Traditional freemium games have always relied on building a ton of obstacles, that users have to wade through, either via the proverbial 'grind' (free), or through paying with real-world money. It's almost comical how business teams are created within game companies, whose role is to think of ways to actually interrupt users gaming patterns, in order to sell them digital goods. The business teams would come up with a variety of different flows and funnels, test how each funnel would perform, and then optimize on that positive funnel even more by conducting split testing.
While I'm all for analyzing user behavior in games, I believe the trend is shifting towards a more direct approach to monetization. I believe players are now much more aware of spending, and gravitate their spending towards games that can provide them the best value, with least friction. They don't need business teams to guide them through a funnel, in order to get their dimes.
The old model of freemium games have always been about the chart above. I'm seeing newcomer game teams come up with entirely weird and effective flows, which take the user out of their mind-numbing zombie flow, and delivering the punchline to the games almost immediately.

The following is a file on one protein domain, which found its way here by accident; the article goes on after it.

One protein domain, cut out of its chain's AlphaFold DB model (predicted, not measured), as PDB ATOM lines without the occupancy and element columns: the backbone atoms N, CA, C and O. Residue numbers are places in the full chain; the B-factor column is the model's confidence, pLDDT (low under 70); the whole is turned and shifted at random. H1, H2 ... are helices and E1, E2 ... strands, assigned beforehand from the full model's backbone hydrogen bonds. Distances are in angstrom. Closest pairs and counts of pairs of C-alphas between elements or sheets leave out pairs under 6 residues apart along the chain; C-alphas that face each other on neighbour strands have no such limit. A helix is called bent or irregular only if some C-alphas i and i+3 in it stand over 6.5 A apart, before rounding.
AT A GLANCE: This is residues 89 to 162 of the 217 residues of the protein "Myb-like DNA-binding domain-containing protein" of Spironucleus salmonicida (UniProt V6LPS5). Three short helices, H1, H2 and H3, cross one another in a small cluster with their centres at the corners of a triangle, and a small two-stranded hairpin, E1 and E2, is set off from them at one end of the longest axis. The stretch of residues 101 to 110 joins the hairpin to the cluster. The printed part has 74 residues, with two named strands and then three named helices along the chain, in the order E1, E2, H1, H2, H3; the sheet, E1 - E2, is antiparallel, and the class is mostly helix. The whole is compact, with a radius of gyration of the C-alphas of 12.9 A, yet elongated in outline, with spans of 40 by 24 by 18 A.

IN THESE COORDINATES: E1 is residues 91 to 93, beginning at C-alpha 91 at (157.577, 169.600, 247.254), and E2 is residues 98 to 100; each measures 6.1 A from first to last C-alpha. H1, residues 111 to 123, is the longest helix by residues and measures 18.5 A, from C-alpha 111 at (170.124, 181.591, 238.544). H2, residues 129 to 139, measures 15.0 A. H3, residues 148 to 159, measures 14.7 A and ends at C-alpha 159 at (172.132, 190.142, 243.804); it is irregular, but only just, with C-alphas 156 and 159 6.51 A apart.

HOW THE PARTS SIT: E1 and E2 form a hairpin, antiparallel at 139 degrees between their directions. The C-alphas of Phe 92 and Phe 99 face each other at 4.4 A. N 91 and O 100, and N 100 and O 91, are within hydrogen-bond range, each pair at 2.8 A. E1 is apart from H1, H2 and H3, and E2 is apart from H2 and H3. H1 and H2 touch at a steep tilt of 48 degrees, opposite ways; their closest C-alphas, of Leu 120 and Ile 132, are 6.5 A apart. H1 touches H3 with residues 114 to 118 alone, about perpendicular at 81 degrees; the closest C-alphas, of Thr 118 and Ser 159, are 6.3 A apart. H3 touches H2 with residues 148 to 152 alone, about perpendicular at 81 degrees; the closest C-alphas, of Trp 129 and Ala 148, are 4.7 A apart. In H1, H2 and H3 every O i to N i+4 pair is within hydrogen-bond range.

Some interesting flows I've seen:
- launch game, immediately introduce a conflict point with some neat storytelling. The value of the items are cleverly insinuated in the storyline
- simulate a near-loss (eg: near-death) experience for the user's character, and slowly bring them up again by encouraging them to purchase items, with pre-allocated virtual currency
- allow user to purchase items only at specified times (goes against the norm of letting users spend as much as they wish)
I predict 2015 will bring forth more creativity from smaller game teams, because they're able to innovate faster and try new ideas with much lower cost.
Part 2 of my blog post shall include more details on this.